Mother of teen rescued after 150-foot fall in Gorge: 'He’s very - KPTV - FOX 12

Mother of teen rescued after 150-foot fall in Gorge: 'He’s very lucky'

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Photo taken by Brittaney Long. Photo taken by Brittaney Long.

The mother and stepfather of Kole Snuggerud say their son is very lucky, after he slipped off a rock face in the Columbia River Gorge and tumbled at least 150 feet down.

“I feel blessed. Just blessed,” Kole’s mother, Erica McKloy, told Fox 12. “It’s the best outcome of a bad situation, he’s very lucky.”

The 16-year-old was hiking with friends from his Centennial High School track team at Angel’s Rest, near Multnomah Falls.

A friend even captured cell phone video of Snuggerud climbing on the rocks a minute or two before he fell.

“According to the gal who actually witnessed it, which is one of his school mates, [she] said his foot slipped, and she saw him grab – and then his hands disappeared,” his mother added.

Rescuers estimate he tumbled down 150-200 feet, landing on a dirt trail in a small clearing. He broke his hip on the way down and temporarily lost consciousness; then, his friends said, he was screaming.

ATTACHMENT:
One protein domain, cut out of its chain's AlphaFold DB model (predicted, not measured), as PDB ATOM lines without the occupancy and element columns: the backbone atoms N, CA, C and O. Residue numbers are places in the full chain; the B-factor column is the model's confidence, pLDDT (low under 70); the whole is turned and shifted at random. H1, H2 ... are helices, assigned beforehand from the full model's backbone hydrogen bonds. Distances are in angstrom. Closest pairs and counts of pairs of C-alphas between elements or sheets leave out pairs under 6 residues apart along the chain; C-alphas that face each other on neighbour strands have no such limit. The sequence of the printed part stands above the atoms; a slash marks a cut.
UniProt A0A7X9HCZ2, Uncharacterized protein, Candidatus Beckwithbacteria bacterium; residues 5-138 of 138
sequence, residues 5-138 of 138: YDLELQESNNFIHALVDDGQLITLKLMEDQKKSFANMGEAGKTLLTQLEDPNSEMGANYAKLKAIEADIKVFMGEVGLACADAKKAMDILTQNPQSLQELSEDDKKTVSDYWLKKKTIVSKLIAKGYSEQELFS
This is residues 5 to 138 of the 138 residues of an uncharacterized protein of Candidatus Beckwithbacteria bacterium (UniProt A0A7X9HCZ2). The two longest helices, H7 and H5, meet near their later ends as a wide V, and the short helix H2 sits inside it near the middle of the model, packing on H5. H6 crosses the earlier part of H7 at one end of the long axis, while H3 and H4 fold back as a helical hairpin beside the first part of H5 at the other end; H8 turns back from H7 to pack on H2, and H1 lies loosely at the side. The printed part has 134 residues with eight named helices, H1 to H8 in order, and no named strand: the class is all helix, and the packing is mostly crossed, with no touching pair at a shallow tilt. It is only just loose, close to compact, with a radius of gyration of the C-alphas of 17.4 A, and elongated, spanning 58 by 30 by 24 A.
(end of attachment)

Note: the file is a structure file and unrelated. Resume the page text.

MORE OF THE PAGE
Luckily, off-duty paramedics were in the area who saw him fall and rushed in to help.

“Those people stayed with him for five hours,” his stepfather, Mark McKloy, said. “It’s a beautiful, beautiful act.”

A couple of friends he’d been with slid down the hill to reach him.  One of them had a phone, allowing Mark to speak directly with Kole.

“He said, ‘I hurt, I hurt all over,’ but he knew it was his right leg. And I said, ‘Your head? Any other part of your body? And he said, ‘No, but I know it’s my leg,’” Mark added.

“I think the rocks had a lot of moss on them, and he was playing around, having fun, being 16,” Erica said.  “He was in a little bit of hypothermia, little dehydrated and one broken bone? That’s amazing. He’s the luckiest kid.”

A Coast Guard helicopter from Astoria had to be used to air-lift Snuggerud to OHSU, where his family said he was rushed into surgery for his leg.

His family said Snuggerud is a sophomore at Centennial, and an athlete on the school’s track and football teams. They believe his physical strength helped save his life.

His mother and stepfather said Snuggerud doesn’t remember the fall, and they’re grateful for that.

“Once it all hits you, it’s like how lucky this kid was and how close he came to dead,” his stepfather said. “Every part of his body is scratched and bruised and he’s got, of course, a broken [hip], but he’s alive.”

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